You can color-code and use different sizes of pipe, too. I wish I had some pictures of the inside of the subs I worked on, but Uncle Sam frowned on that kind of thing. Guess I will have to try to describe the look in words, instead.

There will be markings on the pipes for what they carry and the direction of flow. Certain pipes *will* be color-coded. Oxygen is *always* green (and *will* always be painted green for the full length of the pipe!), refrigerant is purple, firefighting stuff is red, compressed air is usually yellow (but emergency air is RED). The pipes may or may not be insulated, hot pipes would have a cloth-like covering over the lagging, while cold pipes would basically have thick neoprene (looks like bigger-diameter pipe, but the clamps are smaller than the insulation).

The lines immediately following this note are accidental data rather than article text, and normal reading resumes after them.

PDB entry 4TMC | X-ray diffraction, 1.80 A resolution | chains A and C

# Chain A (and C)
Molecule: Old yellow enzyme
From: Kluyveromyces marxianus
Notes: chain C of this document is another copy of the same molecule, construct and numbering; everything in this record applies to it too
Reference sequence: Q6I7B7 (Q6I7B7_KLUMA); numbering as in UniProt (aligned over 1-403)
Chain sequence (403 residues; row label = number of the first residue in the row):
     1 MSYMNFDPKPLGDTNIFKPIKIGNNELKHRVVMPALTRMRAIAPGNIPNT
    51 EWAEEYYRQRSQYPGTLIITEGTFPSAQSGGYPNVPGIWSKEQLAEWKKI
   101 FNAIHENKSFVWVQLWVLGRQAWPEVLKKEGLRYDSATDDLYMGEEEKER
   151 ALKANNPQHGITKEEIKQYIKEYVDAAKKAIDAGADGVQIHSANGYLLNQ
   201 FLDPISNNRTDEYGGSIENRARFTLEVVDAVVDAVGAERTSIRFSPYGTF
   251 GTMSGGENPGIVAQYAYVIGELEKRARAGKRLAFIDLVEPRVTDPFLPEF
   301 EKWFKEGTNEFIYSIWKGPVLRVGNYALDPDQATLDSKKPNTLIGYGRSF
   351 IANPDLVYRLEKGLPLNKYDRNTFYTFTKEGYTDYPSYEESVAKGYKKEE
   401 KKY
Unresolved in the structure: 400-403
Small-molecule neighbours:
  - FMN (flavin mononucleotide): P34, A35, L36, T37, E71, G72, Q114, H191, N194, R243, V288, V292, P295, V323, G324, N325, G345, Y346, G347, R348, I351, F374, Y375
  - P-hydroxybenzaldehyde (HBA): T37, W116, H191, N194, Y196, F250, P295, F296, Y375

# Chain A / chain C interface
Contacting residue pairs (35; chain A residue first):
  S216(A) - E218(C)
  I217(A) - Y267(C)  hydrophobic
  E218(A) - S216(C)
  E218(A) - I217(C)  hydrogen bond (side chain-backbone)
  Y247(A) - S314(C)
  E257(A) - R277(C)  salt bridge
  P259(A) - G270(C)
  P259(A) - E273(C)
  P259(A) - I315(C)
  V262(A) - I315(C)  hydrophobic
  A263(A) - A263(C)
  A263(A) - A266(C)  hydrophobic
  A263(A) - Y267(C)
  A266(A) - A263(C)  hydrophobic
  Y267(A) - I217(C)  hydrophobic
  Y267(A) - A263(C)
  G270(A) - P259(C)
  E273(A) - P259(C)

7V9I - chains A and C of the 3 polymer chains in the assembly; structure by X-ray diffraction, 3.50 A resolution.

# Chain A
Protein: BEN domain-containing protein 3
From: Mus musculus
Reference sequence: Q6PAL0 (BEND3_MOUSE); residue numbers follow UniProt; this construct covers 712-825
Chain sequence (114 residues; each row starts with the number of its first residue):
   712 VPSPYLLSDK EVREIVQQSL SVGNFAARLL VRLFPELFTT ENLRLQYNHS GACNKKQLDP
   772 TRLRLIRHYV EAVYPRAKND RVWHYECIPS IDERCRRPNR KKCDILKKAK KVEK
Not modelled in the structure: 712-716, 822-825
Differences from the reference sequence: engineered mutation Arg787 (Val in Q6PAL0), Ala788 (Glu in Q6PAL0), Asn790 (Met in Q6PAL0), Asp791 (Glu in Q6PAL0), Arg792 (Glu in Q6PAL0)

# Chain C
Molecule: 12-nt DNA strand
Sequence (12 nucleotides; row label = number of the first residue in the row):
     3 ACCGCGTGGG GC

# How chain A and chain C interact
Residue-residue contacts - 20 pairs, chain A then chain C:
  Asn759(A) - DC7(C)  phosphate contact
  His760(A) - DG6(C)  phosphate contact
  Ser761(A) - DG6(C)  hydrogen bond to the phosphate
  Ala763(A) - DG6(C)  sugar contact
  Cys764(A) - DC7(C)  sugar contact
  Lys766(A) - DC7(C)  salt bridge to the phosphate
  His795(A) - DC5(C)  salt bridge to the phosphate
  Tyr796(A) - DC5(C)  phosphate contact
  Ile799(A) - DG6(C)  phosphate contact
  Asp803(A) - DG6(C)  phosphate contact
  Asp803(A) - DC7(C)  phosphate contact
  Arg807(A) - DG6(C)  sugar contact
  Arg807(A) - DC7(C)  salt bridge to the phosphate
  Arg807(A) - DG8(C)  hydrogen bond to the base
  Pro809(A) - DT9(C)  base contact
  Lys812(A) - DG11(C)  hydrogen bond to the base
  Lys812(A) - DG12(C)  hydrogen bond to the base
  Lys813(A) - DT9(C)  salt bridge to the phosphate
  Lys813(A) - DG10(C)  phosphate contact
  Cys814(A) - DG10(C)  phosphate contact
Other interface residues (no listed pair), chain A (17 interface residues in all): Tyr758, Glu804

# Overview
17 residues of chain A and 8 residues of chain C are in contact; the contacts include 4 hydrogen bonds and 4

Don't forget to add large boxes, either rather bright orange for damage control equipment or dull gray for electrical switchboards. Those boxes should stick far enough into the middle of the passageway that a model can use them as cover (they're usually ~2-3 feet deep in reality). If you really wanted to be OCD, you'd put the pipes and cableways in first, and then add the power and lighting switchboards.

You could also add electrical cableways, make them from bundles of embroidery thread or fishing line. Almost all electrical cabling has white insulation, except the big, fat 450v DC power cables. Those are black, and are an easy 2" in diameter in real life. call them 1mm thick on the model. We used those for dewatering pumps, and a spaceship is going to need to haul a gratuitously-obscene amount of water around.